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by Irvin Muchnick


Will Hobson and Steven Rich of the Washington Post have just contributed mightily to the journalism on Olympic sport sexual abuse — and that is not because they documented yet another individual horror story (Marc Gitelman) in yet another sport (taekwondo). Rather, it is because the Post story targets where the fix of this widespread disgrace lies: with Congress, through reform of what has become a sclerotic and unhelpful Amateur Sports Act.

See “An athlete accused her coach of sex abuse. Olympic officials stayed on the sideline,”

The money quote about the U.S. Olympic Committee, as inadequately conceived by the 1978 act (named for Alaska Senator Ted Stevens), comes from women’s sports titan Donna Lopiano:


“The USOC doesn’t see itself as very broad in scope. Rather than think broadly and act like a ministry of sport, the USOC has decided to narrow its scope, strategically, to elite athletes and winning gold medals.”


I have to quibble with what the Post hypes as “a rare look at how America’s most powerful and wealthy Olympic sports organization responded when a victim asked for help.” The truth is that it’s not rare at all, and the article itself acknowledges as much just a few paragraphs later when it calls the scenario of taekwondo coach abuse victim and whistleblower Yasmin Brown “sadly common.”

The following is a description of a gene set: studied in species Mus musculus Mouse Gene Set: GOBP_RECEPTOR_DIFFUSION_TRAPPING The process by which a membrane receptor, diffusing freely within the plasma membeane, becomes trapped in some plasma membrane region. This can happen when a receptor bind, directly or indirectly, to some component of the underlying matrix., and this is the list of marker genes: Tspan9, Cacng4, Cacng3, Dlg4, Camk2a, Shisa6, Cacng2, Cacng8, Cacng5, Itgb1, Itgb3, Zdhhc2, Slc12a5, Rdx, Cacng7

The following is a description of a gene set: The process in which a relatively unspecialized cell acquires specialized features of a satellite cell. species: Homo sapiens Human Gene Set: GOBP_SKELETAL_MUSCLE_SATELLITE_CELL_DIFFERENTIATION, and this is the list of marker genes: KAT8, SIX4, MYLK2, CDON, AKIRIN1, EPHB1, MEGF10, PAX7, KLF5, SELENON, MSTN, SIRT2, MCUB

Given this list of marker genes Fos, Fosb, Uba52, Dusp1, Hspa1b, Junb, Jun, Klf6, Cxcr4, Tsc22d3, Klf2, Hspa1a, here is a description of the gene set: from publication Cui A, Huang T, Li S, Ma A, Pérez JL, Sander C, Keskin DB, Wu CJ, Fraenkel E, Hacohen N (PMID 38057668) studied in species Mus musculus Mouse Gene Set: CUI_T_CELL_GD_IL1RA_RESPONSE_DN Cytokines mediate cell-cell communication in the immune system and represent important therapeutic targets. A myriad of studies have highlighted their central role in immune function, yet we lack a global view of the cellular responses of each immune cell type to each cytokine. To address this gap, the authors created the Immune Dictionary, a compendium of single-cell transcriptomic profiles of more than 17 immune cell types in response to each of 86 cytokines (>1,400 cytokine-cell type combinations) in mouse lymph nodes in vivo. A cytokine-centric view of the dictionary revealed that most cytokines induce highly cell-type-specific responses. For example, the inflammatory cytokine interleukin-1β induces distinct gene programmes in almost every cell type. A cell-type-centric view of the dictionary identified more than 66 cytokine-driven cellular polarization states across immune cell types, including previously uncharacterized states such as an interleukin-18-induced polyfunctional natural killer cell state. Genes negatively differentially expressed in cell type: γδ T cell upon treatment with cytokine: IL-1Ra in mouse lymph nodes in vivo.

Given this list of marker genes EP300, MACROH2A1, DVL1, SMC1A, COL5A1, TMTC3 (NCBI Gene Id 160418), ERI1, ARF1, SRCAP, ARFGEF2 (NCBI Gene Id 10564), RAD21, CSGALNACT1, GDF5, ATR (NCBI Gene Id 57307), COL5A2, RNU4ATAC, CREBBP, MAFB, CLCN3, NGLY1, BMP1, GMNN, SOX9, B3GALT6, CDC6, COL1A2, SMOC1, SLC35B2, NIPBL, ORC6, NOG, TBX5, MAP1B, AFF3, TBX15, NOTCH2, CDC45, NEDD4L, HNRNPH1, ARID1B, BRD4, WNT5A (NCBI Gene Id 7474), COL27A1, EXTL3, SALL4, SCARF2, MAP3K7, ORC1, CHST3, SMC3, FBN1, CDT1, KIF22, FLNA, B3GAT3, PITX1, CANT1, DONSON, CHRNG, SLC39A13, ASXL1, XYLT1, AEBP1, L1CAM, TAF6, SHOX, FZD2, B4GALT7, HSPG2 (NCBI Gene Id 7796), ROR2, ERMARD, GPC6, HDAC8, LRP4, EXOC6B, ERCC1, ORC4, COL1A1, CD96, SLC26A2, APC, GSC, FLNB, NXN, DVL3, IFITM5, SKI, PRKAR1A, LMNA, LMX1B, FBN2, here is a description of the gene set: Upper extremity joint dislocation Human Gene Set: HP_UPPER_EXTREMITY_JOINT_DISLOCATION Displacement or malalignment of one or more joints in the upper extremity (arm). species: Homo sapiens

That is why Concussion Inc. has been working for five years on similar stories inside USA Swimming, and why we brought the crimes there to the brink of action by now-retired Congressman George Miller of California. Unfortunately, at the climax of Miller’s involvement — the end of 2014 — he backed off just like the cowards so many of our elected representatives are, settling for a wimpy letter to the FBI and a return pat on the head from the bureau. The g-men assured the congressman that they were all over the problem. Miller then went off to collect his pension and double-dip as a Beltway lobbyist.

What the FBI being all over the problem means is that an agent now sits on the panel of USA Swimming’s phony educational conferences, produced by its new phony Safe Sport department, in which the talk centers on awareness of “stranger danger.” Stranger danger is the critical issue at day care centers. It is not the critical issue in youth sports organizations, where authority figures leverage their power over the kids they supervise, and the USOC’s national sport governing bodies direct their resources toward image-buffing, self-dealing insurance policies, and scorched-earth litigation defense.

The Post writers, to their credit, strip the veneer of independence and authenticity off USOC’s long-delayed “National Center for Safe Sport,” which now claims it will be operational this April after three years and millions of dollars wasted on press releases and do-nothing advisory boards.

America’s sports families do not need a National Center for Safe Sport. They need Congressional hearings leading to the creation of a true national sports ministry.



How the USA Swimming Sexual Abuse Scandals Became a Federal Case Published October 7th, 2014

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Concussion Inc. - Author Irvin Muchnick